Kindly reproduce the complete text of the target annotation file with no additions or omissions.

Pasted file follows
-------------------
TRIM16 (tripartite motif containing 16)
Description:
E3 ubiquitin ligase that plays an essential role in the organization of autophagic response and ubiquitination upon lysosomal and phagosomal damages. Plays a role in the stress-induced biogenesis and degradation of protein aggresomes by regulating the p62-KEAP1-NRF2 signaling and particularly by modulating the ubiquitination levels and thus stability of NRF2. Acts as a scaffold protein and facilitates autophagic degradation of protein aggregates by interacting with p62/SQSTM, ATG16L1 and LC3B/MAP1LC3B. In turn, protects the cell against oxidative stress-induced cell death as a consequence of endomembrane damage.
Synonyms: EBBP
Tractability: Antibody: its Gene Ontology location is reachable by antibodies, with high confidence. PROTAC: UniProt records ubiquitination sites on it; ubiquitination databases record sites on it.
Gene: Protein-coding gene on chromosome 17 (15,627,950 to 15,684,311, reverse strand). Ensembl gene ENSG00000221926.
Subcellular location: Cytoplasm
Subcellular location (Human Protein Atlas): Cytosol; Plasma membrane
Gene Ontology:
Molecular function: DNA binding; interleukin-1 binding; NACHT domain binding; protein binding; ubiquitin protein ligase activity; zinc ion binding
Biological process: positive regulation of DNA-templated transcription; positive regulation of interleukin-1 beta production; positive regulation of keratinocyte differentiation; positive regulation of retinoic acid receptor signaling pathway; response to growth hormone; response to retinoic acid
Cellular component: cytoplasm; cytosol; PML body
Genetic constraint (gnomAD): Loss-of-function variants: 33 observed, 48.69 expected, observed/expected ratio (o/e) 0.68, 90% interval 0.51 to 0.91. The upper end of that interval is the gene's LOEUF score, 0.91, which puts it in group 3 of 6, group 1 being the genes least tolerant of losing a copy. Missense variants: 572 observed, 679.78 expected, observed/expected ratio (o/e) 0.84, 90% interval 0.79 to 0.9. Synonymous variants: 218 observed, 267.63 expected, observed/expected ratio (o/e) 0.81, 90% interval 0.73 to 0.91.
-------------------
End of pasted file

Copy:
TRIM16 (tripartite motif containing 16)
Description:
E3 ubiquitin ligase that plays an essential role in the organization of autophagic response and ubiquitination upon lysosomal and phagosomal damages. Plays a role in the stress-induced biogenesis and degradation of protein aggresomes by regulating the p62-KEAP1-NRF2 signaling and particularly by modulating the ubiquitination levels and thus stability of NRF2. Acts as a scaffold protein and facilitates autophagic degradation of protein aggregates by interacting with p62/SQSTM, ATG16L1 and LC3B/MAP1LC3B. In turn, protects the cell against oxidative stress-induced cell death as a consequence of endomembrane damage.
Synonyms: EBBP
Tractability: Antibody: its Gene Ontology location is reachable by antibodies, with high confidence. PROTAC: UniProt records ubiquitination sites on it; ubiquitination databases record sites on it.
Gene: Protein-coding gene on chromosome 17 (15,627,950 to 15,684,311, reverse strand). Ensembl gene ENSG00000221926.
Subcellular location: Cytoplasm
Subcellular location (Human Protein Atlas): Cytosol; Plasma membrane
Gene Ontology:
Molecular function: DNA binding; interleukin-1 binding; NACHT domain binding; protein binding; ubiquitin protein ligase activity; zinc ion binding
Biological process: positive regulation of DNA-templated transcription; positive regulation of interleukin-1 beta production; positive regulation of keratinocyte differentiation; positive regulation of retinoic acid receptor signaling pathway; response to growth hormone; response to retinoic acid
Cellular component: cytoplasm; cytosol; PML body
Genetic constraint (gnomAD): Loss-of-function variants: 33 observed, 48.69 expected, observed/expected ratio (o/e) 0.68, 90% interval 0.51 to 0.91. The upper end of that interval is the gene's LOEUF score, 0.91, which puts it in group 3 of 6, group 1 being the genes least tolerant of losing a copy. Missense variants: 572 observed, 679.78 expected, observed/expected ratio (o/e) 0.84, 90% interval 0.79 to 0.9. Synonymous variants: 218 observed, 267.63 expected, observed/expected ratio (o/e) 0.81, 90% interval 0.73 to 0.91.